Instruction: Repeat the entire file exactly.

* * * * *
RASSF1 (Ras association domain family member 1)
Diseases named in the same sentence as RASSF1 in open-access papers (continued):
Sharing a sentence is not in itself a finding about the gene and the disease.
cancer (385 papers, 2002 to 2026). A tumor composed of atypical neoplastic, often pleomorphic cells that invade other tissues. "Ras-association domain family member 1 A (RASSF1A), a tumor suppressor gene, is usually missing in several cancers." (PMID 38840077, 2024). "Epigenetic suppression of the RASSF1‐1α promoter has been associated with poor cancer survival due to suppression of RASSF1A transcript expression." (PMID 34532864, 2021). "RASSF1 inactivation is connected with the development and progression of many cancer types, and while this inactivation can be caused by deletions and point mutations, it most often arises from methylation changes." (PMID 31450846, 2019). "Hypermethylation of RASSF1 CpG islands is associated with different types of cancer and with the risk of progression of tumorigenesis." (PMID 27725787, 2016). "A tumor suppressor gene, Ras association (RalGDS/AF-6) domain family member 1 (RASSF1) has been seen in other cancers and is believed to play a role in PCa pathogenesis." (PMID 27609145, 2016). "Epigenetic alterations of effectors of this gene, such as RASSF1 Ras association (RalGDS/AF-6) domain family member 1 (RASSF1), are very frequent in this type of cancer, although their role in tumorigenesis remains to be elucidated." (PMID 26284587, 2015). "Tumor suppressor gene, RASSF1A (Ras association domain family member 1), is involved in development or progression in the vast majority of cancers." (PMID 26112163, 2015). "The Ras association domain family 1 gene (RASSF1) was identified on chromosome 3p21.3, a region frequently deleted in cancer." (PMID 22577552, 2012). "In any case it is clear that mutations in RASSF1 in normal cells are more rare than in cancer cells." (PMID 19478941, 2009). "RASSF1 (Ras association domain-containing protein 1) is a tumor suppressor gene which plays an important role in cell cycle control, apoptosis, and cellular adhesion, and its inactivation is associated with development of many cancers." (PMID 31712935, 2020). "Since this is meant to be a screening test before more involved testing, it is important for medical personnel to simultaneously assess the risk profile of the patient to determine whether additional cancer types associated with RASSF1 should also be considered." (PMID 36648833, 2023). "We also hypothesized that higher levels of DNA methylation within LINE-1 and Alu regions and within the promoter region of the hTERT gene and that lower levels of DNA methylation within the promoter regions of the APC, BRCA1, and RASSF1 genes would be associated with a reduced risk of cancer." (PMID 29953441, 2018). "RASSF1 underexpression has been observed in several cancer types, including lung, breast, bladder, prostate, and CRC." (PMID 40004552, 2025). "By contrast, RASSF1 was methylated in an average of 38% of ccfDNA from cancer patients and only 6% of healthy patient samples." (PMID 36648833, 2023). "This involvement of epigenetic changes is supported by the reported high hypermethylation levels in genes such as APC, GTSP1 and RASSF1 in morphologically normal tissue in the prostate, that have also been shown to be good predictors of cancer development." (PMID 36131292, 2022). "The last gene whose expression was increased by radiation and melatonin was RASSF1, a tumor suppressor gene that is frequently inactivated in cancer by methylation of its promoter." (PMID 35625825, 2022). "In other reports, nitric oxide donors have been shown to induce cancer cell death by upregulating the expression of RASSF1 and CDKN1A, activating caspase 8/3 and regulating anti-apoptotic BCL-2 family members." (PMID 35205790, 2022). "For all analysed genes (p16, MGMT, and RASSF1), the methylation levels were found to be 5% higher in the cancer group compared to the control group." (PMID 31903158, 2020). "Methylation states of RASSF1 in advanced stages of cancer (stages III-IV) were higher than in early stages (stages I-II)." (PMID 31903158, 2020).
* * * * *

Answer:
RASSF1 (Ras association domain family member 1)
Diseases named in the same sentence as RASSF1 in open-access papers (continued):
Sharing a sentence is not in itself a finding about the gene and the disease.
cancer (385 papers, 2002 to 2026). A tumor composed of atypical neoplastic, often pleomorphic cells that invade other tissues. "Ras-association domain family member 1 A (RASSF1A), a tumor suppressor gene, is usually missing in several cancers." (PMID 38840077, 2024). "Epigenetic suppression of the RASSF1‐1α promoter has been associated with poor cancer survival due to suppression of RASSF1A transcript expression." (PMID 34532864, 2021). "RASSF1 inactivation is connected with the development and progression of many cancer types, and while this inactivation can be caused by deletions and point mutations, it most often arises from methylation changes." (PMID 31450846, 2019). "Hypermethylation of RASSF1 CpG islands is associated with different types of cancer and with the risk of progression of tumorigenesis." (PMID 27725787, 2016). "A tumor suppressor gene, Ras association (RalGDS/AF-6) domain family member 1 (RASSF1) has been seen in other cancers and is believed to play a role in PCa pathogenesis." (PMID 27609145, 2016). "Epigenetic alterations of effectors of this gene, such as RASSF1 Ras association (RalGDS/AF-6) domain family member 1 (RASSF1), are very frequent in this type of cancer, although their role in tumorigenesis remains to be elucidated." (PMID 26284587, 2015). "Tumor suppressor gene, RASSF1A (Ras association domain family member 1), is involved in development or progression in the vast majority of cancers." (PMID 26112163, 2015). "The Ras association domain family 1 gene (RASSF1) was identified on chromosome 3p21.3, a region frequently deleted in cancer." (PMID 22577552, 2012). "In any case it is clear that mutations in RASSF1 in normal cells are more rare than in cancer cells." (PMID 19478941, 2009). "RASSF1 (Ras association domain-containing protein 1) is a tumor suppressor gene which plays an important role in cell cycle control, apoptosis, and cellular adhesion, and its inactivation is associated with development of many cancers." (PMID 31712935, 2020). "Since this is meant to be a screening test before more involved testing, it is important for medical personnel to simultaneously assess the risk profile of the patient to determine whether additional cancer types associated with RASSF1 should also be considered." (PMID 36648833, 2023). "We also hypothesized that higher levels of DNA methylation within LINE-1 and Alu regions and within the promoter region of the hTERT gene and that lower levels of DNA methylation within the promoter regions of the APC, BRCA1, and RASSF1 genes would be associated with a reduced risk of cancer." (PMID 29953441, 2018). "RASSF1 underexpression has been observed in several cancer types, including lung, breast, bladder, prostate, and CRC." (PMID 40004552, 2025). "By contrast, RASSF1 was methylated in an average of 38% of ccfDNA from cancer patients and only 6% of healthy patient samples." (PMID 36648833, 2023). "This involvement of epigenetic changes is supported by the reported high hypermethylation levels in genes such as APC, GTSP1 and RASSF1 in morphologically normal tissue in the prostate, that have also been shown to be good predictors of cancer development." (PMID 36131292, 2022). "The last gene whose expression was increased by radiation and melatonin was RASSF1, a tumor suppressor gene that is frequently inactivated in cancer by methylation of its promoter." (PMID 35625825, 2022). "In other reports, nitric oxide donors have been shown to induce cancer cell death by upregulating the expression of RASSF1 and CDKN1A, activating caspase 8/3 and regulating anti-apoptotic BCL-2 family members." (PMID 35205790, 2022). "For all analysed genes (p16, MGMT, and RASSF1), the methylation levels were found to be 5% higher in the cancer group compared to the control group." (PMID 31903158, 2020). "Methylation states of RASSF1 in advanced stages of cancer (stages III-IV) were higher than in early stages (stages I-II)." (PMID 31903158, 2020).